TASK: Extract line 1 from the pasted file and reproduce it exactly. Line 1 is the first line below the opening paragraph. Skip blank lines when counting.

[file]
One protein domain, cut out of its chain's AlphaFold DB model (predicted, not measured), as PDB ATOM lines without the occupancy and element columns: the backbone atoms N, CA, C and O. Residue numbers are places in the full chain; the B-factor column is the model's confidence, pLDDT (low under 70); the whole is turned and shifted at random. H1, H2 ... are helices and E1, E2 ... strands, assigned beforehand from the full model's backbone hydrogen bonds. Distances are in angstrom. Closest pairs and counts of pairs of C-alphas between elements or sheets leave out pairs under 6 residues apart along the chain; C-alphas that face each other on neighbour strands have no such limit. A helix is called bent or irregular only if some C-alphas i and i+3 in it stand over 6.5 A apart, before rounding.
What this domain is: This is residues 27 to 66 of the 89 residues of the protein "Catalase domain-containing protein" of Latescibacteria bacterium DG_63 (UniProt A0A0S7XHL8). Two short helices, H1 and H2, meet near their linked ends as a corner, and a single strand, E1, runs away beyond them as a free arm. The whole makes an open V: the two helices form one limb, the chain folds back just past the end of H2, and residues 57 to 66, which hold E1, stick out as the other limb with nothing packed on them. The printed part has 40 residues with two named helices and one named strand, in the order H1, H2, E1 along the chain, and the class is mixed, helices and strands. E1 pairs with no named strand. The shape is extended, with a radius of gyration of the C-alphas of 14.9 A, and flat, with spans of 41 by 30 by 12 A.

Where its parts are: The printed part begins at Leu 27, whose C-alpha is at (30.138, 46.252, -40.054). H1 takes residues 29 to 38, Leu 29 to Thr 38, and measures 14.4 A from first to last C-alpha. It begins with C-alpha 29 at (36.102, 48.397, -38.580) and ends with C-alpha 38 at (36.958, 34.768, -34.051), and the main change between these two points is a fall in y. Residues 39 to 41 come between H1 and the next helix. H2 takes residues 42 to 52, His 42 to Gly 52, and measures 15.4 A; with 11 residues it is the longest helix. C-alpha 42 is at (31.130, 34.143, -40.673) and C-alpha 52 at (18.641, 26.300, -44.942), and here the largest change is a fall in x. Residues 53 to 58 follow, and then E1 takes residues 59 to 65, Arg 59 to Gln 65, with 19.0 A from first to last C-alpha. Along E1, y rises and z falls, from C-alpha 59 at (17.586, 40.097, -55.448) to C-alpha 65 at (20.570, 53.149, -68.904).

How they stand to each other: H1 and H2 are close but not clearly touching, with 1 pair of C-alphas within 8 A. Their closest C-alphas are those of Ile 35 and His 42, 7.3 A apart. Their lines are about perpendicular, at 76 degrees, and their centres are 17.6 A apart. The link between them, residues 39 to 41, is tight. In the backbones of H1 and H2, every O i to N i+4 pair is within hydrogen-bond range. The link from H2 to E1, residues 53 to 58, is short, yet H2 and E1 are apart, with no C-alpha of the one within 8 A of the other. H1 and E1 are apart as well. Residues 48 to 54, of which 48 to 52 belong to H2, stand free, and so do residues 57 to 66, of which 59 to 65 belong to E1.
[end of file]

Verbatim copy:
What this domain is: This is residues 27 to 66 of the 89 residues of the protein "Catalase domain-containing protein" of Latescibacteria bacterium DG_63 (UniProt A0A0S7XHL8). Two short helices, H1 and H2, meet near their linked ends as a corner, and a single strand, E1, runs away beyond them as a free arm. The whole makes an open V: the two helices form one limb, the chain folds back just past the end of H2, and residues 57 to 66, which hold E1, stick out as the other limb with nothing packed on them. The printed part has 40 residues with two named helices and one named strand, in the order H1, H2, E1 along the chain, and the class is mixed, helices and strands. E1 pairs with no named strand. The shape is extended, with a radius of gyration of the C-alphas of 14.9 A, and flat, with spans of 41 by 30 by 12 A.